In our example: 10 minutes total
F. Subtract E from C to compare the time you would save daily by switching from a standalone terminal system to an integrated payments system.
Result: 60 minutes vs. 10 minutes
In our example, you would be saving 50 minutes a day by implementing an integrated payments system into your business. Would an additional 50 minutes a day or an extra 4 or 5 hours a week of productivity, be worth making the switch? It’s definitely a question worth asking yourself.
2- Will this system be secure and PCI compliant?
A relevant question, considering how often we hear words like data breaches, tokenization, encryption, fraud, on the nightly newscast. Cautious business owners have a right to ask about payment security.
With security as a major concern, many developers of payment processing software plug-ins build their programs specifically to protect customer credit card information and retain PCI compliance; however, not every program is designed this way. In fact, some integrated payment systems may appear PCI compliant but are not. Programs like PCCharge, for example, have been widely used over the years despite not being fully PCI compliant.
Thus, in order to answer properly answer the security question, the best thing is to thoroughly research your prospective credit card processor and seek reliable, unbiased sources on the internet.
Tip: Look for the following hallmarks of a PCI compliant integrated payments system:
- Does not store credit card information locally.
- Does not provide system users access to full credit card numbers for future use.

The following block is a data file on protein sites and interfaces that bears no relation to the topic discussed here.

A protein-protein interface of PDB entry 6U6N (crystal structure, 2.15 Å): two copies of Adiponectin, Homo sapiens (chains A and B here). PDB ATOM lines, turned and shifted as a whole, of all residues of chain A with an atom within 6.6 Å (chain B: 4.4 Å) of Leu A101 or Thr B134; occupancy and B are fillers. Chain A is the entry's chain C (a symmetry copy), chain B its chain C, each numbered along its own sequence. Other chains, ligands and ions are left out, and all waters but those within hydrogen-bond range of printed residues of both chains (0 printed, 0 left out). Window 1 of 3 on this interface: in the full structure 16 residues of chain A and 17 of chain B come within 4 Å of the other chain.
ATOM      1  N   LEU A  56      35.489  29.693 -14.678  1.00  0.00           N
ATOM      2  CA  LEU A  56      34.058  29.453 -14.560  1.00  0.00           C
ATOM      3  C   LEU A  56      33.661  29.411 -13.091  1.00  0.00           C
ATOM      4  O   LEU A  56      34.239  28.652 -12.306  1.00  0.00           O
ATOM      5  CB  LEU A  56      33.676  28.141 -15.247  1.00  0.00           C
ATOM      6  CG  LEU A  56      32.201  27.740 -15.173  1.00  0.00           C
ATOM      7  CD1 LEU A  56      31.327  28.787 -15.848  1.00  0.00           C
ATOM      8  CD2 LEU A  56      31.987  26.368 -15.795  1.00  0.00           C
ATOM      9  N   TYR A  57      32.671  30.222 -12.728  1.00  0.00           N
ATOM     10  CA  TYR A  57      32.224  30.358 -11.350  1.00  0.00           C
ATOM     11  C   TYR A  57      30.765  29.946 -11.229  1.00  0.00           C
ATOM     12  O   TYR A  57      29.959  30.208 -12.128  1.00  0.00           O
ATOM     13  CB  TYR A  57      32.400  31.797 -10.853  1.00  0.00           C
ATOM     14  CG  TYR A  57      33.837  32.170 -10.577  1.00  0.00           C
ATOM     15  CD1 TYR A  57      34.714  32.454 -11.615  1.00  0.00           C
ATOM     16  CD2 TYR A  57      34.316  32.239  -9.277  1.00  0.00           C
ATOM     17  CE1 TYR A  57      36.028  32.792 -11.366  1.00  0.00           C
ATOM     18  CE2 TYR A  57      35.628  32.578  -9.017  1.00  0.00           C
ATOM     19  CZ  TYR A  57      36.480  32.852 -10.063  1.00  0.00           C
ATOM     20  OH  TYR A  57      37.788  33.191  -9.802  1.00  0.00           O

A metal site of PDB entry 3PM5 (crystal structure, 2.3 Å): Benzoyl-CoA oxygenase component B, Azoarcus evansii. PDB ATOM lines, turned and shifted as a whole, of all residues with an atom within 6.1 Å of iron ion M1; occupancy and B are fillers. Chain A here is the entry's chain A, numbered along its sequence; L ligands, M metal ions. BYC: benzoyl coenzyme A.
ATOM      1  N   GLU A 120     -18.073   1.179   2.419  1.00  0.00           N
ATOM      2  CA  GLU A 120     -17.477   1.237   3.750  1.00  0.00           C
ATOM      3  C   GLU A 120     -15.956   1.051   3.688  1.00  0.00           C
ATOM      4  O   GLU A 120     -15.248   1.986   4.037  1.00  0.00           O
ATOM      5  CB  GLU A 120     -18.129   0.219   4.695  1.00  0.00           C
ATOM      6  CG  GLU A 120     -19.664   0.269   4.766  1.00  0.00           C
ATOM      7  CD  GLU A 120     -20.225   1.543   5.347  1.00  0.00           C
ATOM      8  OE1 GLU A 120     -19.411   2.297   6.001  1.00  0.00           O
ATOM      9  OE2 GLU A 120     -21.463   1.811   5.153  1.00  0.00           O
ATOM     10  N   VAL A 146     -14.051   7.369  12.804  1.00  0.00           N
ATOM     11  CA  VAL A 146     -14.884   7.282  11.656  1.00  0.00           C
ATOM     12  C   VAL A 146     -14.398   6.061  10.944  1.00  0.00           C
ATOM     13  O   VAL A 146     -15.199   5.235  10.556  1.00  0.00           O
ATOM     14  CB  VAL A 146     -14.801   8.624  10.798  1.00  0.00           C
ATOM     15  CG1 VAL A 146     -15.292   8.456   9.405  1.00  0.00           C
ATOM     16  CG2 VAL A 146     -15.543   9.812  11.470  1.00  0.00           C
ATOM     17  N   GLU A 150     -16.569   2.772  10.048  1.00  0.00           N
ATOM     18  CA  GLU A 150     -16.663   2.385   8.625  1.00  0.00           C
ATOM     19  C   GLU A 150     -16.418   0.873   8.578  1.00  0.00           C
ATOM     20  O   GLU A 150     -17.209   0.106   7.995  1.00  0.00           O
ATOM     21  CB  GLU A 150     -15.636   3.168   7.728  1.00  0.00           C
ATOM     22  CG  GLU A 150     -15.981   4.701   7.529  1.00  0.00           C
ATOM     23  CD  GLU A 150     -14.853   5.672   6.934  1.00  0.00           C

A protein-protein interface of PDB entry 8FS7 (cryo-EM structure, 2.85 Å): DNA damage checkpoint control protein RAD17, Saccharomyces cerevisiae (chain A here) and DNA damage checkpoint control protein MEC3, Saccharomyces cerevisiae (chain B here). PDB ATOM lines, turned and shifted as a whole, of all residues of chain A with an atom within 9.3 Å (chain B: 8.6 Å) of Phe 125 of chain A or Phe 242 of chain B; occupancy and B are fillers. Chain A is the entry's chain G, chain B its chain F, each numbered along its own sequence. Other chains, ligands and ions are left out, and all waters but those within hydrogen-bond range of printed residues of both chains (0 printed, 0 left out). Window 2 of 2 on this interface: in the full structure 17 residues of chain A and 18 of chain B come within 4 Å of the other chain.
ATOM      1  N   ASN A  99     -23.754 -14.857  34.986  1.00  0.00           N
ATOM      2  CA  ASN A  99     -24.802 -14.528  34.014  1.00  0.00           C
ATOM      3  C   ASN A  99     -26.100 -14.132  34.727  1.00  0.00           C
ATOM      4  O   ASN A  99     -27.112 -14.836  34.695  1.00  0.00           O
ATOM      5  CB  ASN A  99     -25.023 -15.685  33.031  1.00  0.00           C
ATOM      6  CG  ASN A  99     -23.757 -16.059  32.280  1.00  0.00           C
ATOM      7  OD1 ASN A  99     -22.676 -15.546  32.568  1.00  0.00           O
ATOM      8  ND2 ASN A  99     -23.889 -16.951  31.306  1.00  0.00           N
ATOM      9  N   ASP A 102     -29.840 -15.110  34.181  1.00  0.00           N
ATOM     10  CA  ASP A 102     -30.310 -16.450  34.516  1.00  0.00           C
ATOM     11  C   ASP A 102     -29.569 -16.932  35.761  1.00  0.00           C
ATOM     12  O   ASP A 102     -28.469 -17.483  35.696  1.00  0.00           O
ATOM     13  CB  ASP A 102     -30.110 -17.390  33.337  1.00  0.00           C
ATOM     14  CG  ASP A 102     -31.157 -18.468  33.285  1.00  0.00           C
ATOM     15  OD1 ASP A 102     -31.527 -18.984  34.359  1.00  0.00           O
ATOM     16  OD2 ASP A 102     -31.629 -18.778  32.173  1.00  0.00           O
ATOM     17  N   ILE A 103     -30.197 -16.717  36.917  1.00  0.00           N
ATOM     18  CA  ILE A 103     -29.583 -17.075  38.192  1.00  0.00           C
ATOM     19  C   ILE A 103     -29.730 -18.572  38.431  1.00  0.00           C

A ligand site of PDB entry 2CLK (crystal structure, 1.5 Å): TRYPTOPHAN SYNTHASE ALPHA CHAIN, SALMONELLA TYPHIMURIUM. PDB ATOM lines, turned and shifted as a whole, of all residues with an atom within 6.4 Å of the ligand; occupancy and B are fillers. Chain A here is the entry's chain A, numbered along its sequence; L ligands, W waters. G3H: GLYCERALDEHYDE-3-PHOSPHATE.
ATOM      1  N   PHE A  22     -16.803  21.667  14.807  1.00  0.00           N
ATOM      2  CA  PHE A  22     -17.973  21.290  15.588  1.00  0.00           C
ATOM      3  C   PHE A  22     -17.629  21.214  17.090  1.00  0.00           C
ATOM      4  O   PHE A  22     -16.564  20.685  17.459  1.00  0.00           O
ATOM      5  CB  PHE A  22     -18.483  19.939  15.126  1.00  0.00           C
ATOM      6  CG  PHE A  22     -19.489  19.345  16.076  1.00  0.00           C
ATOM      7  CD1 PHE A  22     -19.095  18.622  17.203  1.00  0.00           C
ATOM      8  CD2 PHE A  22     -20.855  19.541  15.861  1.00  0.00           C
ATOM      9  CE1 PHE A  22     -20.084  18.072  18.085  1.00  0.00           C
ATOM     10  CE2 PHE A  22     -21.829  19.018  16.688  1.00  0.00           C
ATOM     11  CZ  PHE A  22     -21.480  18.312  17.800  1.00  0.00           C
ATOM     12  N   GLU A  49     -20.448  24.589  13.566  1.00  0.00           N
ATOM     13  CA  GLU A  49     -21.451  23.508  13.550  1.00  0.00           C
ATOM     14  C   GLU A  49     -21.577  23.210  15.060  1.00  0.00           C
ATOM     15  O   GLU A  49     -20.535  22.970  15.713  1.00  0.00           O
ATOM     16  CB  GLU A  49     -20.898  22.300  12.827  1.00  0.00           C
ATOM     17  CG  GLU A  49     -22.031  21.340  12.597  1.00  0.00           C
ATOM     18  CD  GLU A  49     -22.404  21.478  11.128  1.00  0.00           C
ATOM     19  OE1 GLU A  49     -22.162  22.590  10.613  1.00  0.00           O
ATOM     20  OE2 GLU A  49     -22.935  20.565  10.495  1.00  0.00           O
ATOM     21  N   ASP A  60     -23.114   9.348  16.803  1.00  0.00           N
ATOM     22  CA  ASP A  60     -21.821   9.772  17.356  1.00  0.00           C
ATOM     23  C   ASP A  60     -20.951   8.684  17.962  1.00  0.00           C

- Offers a tokenization feature, which substitutes sensitive card data with securely generated digital vouchers, or tokens.
3- Will training users on an integrated payment system be tedious?
Difficulty of training is obviously a matter of opinion, but the learning curve to use an integrated system should be fairly simple. This is because an integrated payments system is designed to remove multiple steps from your traditional daily procedure.
Tip: If your company’s plan for an integrated payment system is met with internal resistance, handle the situation with product with a simple tutorial. In fact, a proper demonstration of the benefits associated with integrated processing, can often sway reluctant employees once they realize how much easier their day-to-day processing tasks can be.
Conclusion: Does a switch make sense for you?
In the end, incorporating an integrated payments system will never hurt a business, but some companies can clearly benefit more than others from such a system upgrade. If after considering these three questions, you recognize an immediate benefit for your business switching to an integrated payment system, learn more about this payment processing solution. The internet provides numerous resources to explain the next step towards integrated payment processing.
Tip: The following website is good place to start: Further resources on integrated payment processing